United States District Court, W.D. Virginia, Roanoke Division
Glen E. Conrad Chief United States District Judge.
Totoian brought this action against William Lee Andrews, III
("Andrews"), Virginia Worldwide Group, LLC
("Virginia Worldwide"), Black Ink of Virginia, Inc.
("Black Ink"), and others, alleging that defendants
were in a scheme to defraud him. The plaintiff also sought to
pierce the corporate veil, holding defendant Andrews liable
for the wrongs of Virginia Worldwide, a business entity which
was wholly owned by Andrews. Throughout the course of the
litigation/ the Clerk made entries of default against several
of the defendants and several others were dismissed. The case
proceeded to a jury trial, which was held on November 22,
2016, against the three remaining defendants: Andrews,
Virginia Worldwide, and Black Ink. After deliberations, the
jury returned with a completed special verdict form,
indicating that it found Virginia Worldwide liable in the
amount of $20, 870 and that plaintiff had not pierced the
corporate veil. The matter is currently before the court on
plaintiffs motion to amend judgment. For the reasons that
follow, the plaintiffs motion will be denied.
motion to alter or amend judgment under Rule 59(e) is not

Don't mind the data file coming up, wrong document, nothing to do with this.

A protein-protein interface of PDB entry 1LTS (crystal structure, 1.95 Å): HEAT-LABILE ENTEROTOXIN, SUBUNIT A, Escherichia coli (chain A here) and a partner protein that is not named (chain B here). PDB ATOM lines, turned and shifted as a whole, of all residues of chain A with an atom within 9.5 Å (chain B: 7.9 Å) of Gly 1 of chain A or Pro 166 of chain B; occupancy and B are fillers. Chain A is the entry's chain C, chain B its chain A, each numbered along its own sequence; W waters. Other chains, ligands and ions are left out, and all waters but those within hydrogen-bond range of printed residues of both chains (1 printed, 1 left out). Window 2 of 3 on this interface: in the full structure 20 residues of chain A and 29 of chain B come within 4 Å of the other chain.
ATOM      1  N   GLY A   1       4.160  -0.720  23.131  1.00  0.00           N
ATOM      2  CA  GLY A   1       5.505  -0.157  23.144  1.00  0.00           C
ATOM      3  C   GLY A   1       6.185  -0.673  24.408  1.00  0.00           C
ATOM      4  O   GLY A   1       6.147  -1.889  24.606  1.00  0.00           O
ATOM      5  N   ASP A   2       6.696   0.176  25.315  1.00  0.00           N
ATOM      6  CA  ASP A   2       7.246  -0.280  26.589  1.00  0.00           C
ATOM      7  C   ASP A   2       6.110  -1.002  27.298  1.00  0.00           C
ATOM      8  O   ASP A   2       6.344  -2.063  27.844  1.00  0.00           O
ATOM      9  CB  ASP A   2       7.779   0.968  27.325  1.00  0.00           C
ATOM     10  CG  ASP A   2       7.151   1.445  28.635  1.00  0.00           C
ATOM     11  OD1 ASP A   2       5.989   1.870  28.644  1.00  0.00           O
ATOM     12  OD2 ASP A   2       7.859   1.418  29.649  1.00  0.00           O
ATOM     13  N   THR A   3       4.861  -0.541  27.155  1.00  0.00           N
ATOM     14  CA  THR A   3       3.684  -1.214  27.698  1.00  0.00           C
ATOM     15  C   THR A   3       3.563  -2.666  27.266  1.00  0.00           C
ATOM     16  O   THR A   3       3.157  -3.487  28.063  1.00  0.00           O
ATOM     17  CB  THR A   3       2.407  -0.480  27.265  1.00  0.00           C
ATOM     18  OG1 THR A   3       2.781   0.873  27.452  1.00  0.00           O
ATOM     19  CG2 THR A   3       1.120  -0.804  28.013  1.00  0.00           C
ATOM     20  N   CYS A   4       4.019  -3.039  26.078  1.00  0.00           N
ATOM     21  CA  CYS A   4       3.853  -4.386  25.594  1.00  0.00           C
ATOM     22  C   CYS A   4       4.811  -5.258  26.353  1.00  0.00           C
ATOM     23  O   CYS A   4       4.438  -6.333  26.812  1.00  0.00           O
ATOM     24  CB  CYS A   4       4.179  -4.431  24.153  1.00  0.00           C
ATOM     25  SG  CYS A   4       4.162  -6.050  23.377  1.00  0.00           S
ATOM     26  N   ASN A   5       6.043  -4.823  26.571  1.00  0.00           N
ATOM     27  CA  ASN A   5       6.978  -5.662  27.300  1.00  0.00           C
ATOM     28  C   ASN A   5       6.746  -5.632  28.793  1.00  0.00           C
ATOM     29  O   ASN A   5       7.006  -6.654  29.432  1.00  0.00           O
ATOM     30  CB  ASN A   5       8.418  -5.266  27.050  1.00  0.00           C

intended as a means for a dissatisfied litigant to reargue
"the very issues that the court has previously
decided." DeLong v. Thompson, 790 F.Supp. 594,
618 (E.D. Va. 1991). "A Rule 59(e) motion may only be
granted in three situations: '(1) to accommodate an
intervening change in controlling law; (2) to account for new
evidence not available [previously]; or (3) to correct a
clear error of law or prevent manifest injustice.'"
Mavfield v. Natl Ass'n for Stock Car Auto Racing.
Inc., 674 F.3d 369, 378 (4th Cir. 2012) (quoting
Zinkand v. Brown, 478 F, 3d 634, 637 (4th Cir.
2007)). The decision to alter or amend a judgment pursuant to
Rule 59(e) is within the sound discretion of the district
court. See, e.g., Dennis v. Columbia
Colleton Med. Ctr., Inc., 290 F.3d 639, 653 (4th Cir.
2002). "It is an extraordinary remedy that should be
applied sparingly" and only in "exceptional
circumstances." Mavfield, 674 F.3d at 378.
these principles, the court concludes that the plaintiff is
not entitled to relief under Rule 59(e). At trial, plaintiff
introduced evidence that Virginia Worldwide transferred funds
to Black Ink; that Black Ink had a bank account opened and
maintained personally by Andrews; that Andrews was the sole
owner of both Black Ink and Virginia Worldwide; and that
Andrews was the sole person directing the activities of Black
Ink and Virginia Worldwide. In light of these facts, the
plaintiff asks the court to "harmonize" what
plaintiff alleges is an inconsistent jury finding: that
Virginia Worldwide defrauded him but Andrews did not. See
Bristol Steel & Iron Works v. Bethlehem Steel Corp.,
41 F.3d 182, 190 (4th Cir. 1994) ("The answers to
special verdicts should be reconciled under any rational
theory consistent with the evidence, and equally the answers
should be harmonized if possible."). Accordingly,
plaintiff asks the court to amend judgment so that both